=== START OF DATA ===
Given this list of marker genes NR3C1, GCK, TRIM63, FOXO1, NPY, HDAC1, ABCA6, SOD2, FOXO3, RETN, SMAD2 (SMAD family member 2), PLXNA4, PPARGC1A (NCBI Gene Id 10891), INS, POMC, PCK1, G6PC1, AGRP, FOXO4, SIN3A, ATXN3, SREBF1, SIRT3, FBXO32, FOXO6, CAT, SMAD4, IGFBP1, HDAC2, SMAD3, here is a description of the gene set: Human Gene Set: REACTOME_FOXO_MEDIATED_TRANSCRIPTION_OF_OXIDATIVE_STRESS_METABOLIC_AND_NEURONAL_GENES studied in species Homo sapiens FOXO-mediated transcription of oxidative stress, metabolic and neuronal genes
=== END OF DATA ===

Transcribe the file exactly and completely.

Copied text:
Given this list of marker genes NR3C1, GCK, TRIM63, FOXO1, NPY, HDAC1, ABCA6, SOD2, FOXO3, RETN, SMAD2 (SMAD family member 2), PLXNA4, PPARGC1A (NCBI Gene Id 10891), INS, POMC, PCK1, G6PC1, AGRP, FOXO4, SIN3A, ATXN3, SREBF1, SIRT3, FBXO32, FOXO6, CAT, SMAD4, IGFBP1, HDAC2, SMAD3, here is a description of the gene set: Human Gene Set: REACTOME_FOXO_MEDIATED_TRANSCRIPTION_OF_OXIDATIVE_STRESS_METABOLIC_AND_NEURONAL_GENES studied in species Homo sapiens FOXO-mediated transcription of oxidative stress, metabolic and neuronal genes